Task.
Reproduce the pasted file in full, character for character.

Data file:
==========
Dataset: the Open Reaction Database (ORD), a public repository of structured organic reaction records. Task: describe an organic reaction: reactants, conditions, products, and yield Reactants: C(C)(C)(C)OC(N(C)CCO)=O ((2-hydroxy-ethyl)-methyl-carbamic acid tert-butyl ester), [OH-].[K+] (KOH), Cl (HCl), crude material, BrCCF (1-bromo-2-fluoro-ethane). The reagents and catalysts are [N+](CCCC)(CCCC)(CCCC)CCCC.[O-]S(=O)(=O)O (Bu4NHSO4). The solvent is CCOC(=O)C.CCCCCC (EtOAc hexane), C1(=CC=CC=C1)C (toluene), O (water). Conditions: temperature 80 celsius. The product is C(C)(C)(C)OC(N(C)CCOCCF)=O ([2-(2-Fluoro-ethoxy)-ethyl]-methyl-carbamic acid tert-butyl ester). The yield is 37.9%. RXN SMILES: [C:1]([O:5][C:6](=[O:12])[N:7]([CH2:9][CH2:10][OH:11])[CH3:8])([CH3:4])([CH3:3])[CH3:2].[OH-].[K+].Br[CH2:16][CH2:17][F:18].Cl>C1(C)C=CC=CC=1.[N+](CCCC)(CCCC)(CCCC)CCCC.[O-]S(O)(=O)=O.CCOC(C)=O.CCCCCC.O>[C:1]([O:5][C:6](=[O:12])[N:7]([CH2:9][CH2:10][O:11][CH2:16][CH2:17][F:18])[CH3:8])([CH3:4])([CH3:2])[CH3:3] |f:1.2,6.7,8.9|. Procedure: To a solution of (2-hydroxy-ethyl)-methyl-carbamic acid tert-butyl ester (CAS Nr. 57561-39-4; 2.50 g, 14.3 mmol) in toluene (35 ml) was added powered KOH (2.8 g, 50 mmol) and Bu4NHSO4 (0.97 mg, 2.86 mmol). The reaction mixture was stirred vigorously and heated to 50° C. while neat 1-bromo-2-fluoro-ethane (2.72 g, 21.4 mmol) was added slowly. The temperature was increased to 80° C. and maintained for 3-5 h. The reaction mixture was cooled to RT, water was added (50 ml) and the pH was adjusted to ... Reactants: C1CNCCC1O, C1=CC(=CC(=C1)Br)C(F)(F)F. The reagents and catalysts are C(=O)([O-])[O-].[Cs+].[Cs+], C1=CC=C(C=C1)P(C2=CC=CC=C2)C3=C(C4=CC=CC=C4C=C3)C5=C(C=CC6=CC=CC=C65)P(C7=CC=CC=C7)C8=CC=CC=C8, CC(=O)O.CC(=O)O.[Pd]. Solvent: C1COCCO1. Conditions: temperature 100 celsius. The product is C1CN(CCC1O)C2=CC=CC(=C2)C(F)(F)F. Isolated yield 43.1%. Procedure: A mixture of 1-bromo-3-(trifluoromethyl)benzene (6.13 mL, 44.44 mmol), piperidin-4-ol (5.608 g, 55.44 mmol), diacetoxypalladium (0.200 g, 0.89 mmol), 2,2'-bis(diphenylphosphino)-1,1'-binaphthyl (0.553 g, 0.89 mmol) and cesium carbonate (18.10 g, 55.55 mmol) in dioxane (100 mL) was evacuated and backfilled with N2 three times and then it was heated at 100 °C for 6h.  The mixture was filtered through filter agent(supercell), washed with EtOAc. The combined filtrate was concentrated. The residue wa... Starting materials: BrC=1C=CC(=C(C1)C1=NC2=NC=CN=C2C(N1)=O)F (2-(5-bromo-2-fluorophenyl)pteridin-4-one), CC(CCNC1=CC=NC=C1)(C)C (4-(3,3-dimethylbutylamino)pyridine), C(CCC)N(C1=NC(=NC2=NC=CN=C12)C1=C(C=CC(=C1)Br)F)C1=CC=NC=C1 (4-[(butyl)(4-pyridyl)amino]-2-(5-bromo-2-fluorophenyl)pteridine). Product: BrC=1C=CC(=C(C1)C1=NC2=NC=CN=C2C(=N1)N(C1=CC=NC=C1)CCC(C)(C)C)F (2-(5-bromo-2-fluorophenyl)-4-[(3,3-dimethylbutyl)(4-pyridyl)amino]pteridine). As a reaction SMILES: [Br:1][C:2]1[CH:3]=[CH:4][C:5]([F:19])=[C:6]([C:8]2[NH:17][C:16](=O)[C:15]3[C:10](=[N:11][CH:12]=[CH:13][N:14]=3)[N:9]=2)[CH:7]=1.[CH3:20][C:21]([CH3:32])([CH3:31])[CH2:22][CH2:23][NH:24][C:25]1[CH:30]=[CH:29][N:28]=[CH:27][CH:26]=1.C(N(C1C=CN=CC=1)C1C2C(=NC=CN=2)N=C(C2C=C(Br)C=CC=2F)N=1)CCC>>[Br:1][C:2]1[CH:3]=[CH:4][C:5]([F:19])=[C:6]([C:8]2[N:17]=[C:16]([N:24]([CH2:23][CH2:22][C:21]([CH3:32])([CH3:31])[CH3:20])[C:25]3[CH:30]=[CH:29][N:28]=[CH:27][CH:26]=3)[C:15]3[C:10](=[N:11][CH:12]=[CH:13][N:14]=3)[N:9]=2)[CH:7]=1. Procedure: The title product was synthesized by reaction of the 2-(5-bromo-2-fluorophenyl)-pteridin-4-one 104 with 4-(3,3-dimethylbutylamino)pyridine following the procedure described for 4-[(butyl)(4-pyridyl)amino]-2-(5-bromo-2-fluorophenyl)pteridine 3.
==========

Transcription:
Dataset: the Open Reaction Database (ORD), a public repository of structured organic reaction records. Task: describe an organic reaction: reactants, conditions, products, and yield Reactants: C(C)(C)(C)OC(N(C)CCO)=O ((2-hydroxy-ethyl)-methyl-carbamic acid tert-butyl ester), [OH-].[K+] (KOH), Cl (HCl), crude material, BrCCF (1-bromo-2-fluoro-ethane). The reagents and catalysts are [N+](CCCC)(CCCC)(CCCC)CCCC.[O-]S(=O)(=O)O (Bu4NHSO4). The solvent is CCOC(=O)C.CCCCCC (EtOAc hexane), C1(=CC=CC=C1)C (toluene), O (water). Conditions: temperature 80 celsius. The product is C(C)(C)(C)OC(N(C)CCOCCF)=O ([2-(2-Fluoro-ethoxy)-ethyl]-methyl-carbamic acid tert-butyl ester). The yield is 37.9%. RXN SMILES: [C:1]([O:5][C:6](=[O:12])[N:7]([CH2:9][CH2:10][OH:11])[CH3:8])([CH3:4])([CH3:3])[CH3:2].[OH-].[K+].Br[CH2:16][CH2:17][F:18].Cl>C1(C)C=CC=CC=1.[N+](CCCC)(CCCC)(CCCC)CCCC.[O-]S(O)(=O)=O.CCOC(C)=O.CCCCCC.O>[C:1]([O:5][C:6](=[O:12])[N:7]([CH2:9][CH2:10][O:11][CH2:16][CH2:17][F:18])[CH3:8])([CH3:4])([CH3:2])[CH3:3] |f:1.2,6.7,8.9|. Procedure: To a solution of (2-hydroxy-ethyl)-methyl-carbamic acid tert-butyl ester (CAS Nr. 57561-39-4; 2.50 g, 14.3 mmol) in toluene (35 ml) was added powered KOH (2.8 g, 50 mmol) and Bu4NHSO4 (0.97 mg, 2.86 mmol). The reaction mixture was stirred vigorously and heated to 50° C. while neat 1-bromo-2-fluoro-ethane (2.72 g, 21.4 mmol) was added slowly. The temperature was increased to 80° C. and maintained for 3-5 h. The reaction mixture was cooled to RT, water was added (50 ml) and the pH was adjusted to ... Reactants: C1CNCCC1O, C1=CC(=CC(=C1)Br)C(F)(F)F. The reagents and catalysts are C(=O)([O-])[O-].[Cs+].[Cs+], C1=CC=C(C=C1)P(C2=CC=CC=C2)C3=C(C4=CC=CC=C4C=C3)C5=C(C=CC6=CC=CC=C65)P(C7=CC=CC=C7)C8=CC=CC=C8, CC(=O)O.CC(=O)O.[Pd]. Solvent: C1COCCO1. Conditions: temperature 100 celsius. The product is C1CN(CCC1O)C2=CC=CC(=C2)C(F)(F)F. Isolated yield 43.1%. Procedure: A mixture of 1-bromo-3-(trifluoromethyl)benzene (6.13 mL, 44.44 mmol), piperidin-4-ol (5.608 g, 55.44 mmol), diacetoxypalladium (0.200 g, 0.89 mmol), 2,2'-bis(diphenylphosphino)-1,1'-binaphthyl (0.553 g, 0.89 mmol) and cesium carbonate (18.10 g, 55.55 mmol) in dioxane (100 mL) was evacuated and backfilled with N2 three times and then it was heated at 100 °C for 6h.  The mixture was filtered through filter agent(supercell), washed with EtOAc. The combined filtrate was concentrated. The residue wa... Starting materials: BrC=1C=CC(=C(C1)C1=NC2=NC=CN=C2C(N1)=O)F (2-(5-bromo-2-fluorophenyl)pteridin-4-one), CC(CCNC1=CC=NC=C1)(C)C (4-(3,3-dimethylbutylamino)pyridine), C(CCC)N(C1=NC(=NC2=NC=CN=C12)C1=C(C=CC(=C1)Br)F)C1=CC=NC=C1 (4-[(butyl)(4-pyridyl)amino]-2-(5-bromo-2-fluorophenyl)pteridine). Product: BrC=1C=CC(=C(C1)C1=NC2=NC=CN=C2C(=N1)N(C1=CC=NC=C1)CCC(C)(C)C)F (2-(5-bromo-2-fluorophenyl)-4-[(3,3-dimethylbutyl)(4-pyridyl)amino]pteridine). As a reaction SMILES: [Br:1][C:2]1[CH:3]=[CH:4][C:5]([F:19])=[C:6]([C:8]2[NH:17][C:16](=O)[C:15]3[C:10](=[N:11][CH:12]=[CH:13][N:14]=3)[N:9]=2)[CH:7]=1.[CH3:20][C:21]([CH3:32])([CH3:31])[CH2:22][CH2:23][NH:24][C:25]1[CH:30]=[CH:29][N:28]=[CH:27][CH:26]=1.C(N(C1C=CN=CC=1)C1C2C(=NC=CN=2)N=C(C2C=C(Br)C=CC=2F)N=1)CCC>>[Br:1][C:2]1[CH:3]=[CH:4][C:5]([F:19])=[C:6]([C:8]2[N:17]=[C:16]([N:24]([CH2:23][CH2:22][C:21]([CH3:32])([CH3:31])[CH3:20])[C:25]3[CH:30]=[CH:29][N:28]=[CH:27][CH:26]=3)[C:15]3[C:10](=[N:11][CH:12]=[CH:13][N:14]=3)[N:9]=2)[CH:7]=1. Procedure: The title product was synthesized by reaction of the 2-(5-bromo-2-fluorophenyl)-pteridin-4-one 104 with 4-(3,3-dimethylbutylamino)pyridine following the procedure described for 4-[(butyl)(4-pyridyl)amino]-2-(5-bromo-2-fluorophenyl)pteridine 3.